Salon readers who saw this ABC News story about Rudy Giuliani's best friend, Monsignor Alan Placa, employed at Giuliani Partners though he's been credibly accused by a Long Island grand jury of both covering up and engaging in child abuse, might have felt a little déjà vu. Yes, we ran much the same story in June, complete with a first-person account by a man who says Placa abused him in the 1970s, Richard Tollner, as well as the revelation that Placa co-owns a Manhattan home with Brendan Riordan, the pastor who, despite the abuse charges, keeps Placa on as "priest in residence" at his church in Great Neck, N.Y. What you didn't see in the ABC report was any reference to Salon, even though the Associated Press picked up our story in June with full credit. Nor did the network mention the Long Island newspaper Newsday, which has led on the Placa story since 2002, and which we credited in our own story.
The good news is, this story isn't going away. Giuliani continues to say he believes Placa is innocent of the child abuse charges. He's entitled, I suppose, to take a friend's side in a painful scandal, even if there are multiple witnesses making similar accusations and their testimony was deemed credible by investigators, prosecutors and the Suffolk County grand jury. But journalists need to get more specific with their questions to Giuliani. About two minutes into an Oct. 18 clip of raw press-conference audio from Wisconsin Public Radio titled "New York Mayor Stumps in Milwaukee," you can hear the candidate give a generic answer to a generic question about the grand jury report and Placa's innocence. He says, "I know the man. I know who he is, so I support him." Instead of asking general questions, or asking about the alleged molestation, reporters should focus on the grand jury report's other finding, which is arguably more troubling. The grand jury found extensive evidence, including documents apparently prepared by Placa himself, that for years Placa suppressed valid child abuse complaints in the Diocese of Rockville Centre. Placa, who served as sex-abuse "investigator" for the diocese, did not tell the families bringing the complaints of abuse that he was a lawyer. In a memo, he asked that complainants not be informed that he was a lawyer. He also bragged, in print, that the diocese had the "lowest ratio of losses to assets of any diocese ... Our system is in place and working well." Does Giuliani, a former prosecutor, believe that the grand jury report is mistaken about the coverup as well?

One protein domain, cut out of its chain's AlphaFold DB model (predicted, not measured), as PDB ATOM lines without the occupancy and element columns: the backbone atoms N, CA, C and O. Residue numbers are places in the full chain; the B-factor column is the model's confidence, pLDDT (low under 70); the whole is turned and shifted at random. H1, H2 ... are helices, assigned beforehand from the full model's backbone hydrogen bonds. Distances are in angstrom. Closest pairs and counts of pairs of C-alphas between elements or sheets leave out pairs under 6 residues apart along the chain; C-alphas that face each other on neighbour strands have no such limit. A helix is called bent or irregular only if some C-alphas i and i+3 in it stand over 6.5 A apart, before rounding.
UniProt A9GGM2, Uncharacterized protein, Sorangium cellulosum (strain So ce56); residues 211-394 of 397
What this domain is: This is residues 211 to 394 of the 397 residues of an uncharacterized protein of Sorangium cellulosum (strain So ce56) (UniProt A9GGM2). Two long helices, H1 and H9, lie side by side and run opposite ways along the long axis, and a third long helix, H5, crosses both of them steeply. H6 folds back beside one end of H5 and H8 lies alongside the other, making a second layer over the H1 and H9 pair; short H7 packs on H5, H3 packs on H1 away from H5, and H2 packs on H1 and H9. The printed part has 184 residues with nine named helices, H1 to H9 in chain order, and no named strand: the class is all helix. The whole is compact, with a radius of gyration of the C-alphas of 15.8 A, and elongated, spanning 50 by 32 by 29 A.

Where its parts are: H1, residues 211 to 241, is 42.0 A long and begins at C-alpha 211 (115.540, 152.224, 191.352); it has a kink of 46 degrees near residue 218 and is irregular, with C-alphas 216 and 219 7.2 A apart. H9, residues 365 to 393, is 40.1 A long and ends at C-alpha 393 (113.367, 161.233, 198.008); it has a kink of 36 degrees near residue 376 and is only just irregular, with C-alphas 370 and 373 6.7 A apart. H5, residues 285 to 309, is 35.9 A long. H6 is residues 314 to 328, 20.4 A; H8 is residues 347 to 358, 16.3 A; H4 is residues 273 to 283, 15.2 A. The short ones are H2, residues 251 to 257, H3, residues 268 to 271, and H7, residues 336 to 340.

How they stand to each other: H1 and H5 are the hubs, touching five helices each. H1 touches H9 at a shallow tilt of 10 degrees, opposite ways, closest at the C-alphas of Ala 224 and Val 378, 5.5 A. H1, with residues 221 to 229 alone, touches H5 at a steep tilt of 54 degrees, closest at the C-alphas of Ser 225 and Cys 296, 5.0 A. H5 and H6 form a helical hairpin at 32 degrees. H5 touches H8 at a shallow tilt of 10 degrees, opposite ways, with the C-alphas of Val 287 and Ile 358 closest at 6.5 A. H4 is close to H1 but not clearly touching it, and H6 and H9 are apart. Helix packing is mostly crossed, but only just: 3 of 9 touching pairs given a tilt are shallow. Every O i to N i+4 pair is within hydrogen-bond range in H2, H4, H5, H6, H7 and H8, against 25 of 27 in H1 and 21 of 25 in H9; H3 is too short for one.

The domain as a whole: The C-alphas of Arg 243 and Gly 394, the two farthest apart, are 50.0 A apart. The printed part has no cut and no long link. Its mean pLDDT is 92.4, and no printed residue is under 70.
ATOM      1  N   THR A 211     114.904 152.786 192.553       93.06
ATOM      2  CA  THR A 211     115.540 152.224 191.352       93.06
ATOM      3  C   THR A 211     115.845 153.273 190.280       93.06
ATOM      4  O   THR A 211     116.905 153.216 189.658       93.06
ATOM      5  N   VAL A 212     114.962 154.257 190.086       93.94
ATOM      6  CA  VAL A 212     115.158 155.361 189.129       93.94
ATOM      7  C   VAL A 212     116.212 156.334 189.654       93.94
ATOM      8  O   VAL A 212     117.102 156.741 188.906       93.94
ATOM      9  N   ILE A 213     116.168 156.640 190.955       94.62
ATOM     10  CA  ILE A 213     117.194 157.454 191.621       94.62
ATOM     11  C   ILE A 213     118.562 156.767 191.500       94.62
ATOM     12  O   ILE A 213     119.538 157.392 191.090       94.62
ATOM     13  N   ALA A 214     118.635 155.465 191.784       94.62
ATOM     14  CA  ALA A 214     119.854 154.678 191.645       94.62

On Wednesday morning, members of SNAP, the Survivors Network of those Abused by Priests, will be protesting outside the offices of Giuliani Partners in Manhattan, and they'll be asking that very question. According to SNAP's national director, David Clohessy, "You can say you believe your pal is innocent [of abuse], but how do you address the fact that there is substantial, credible evidence of a coverup? He's got to address that."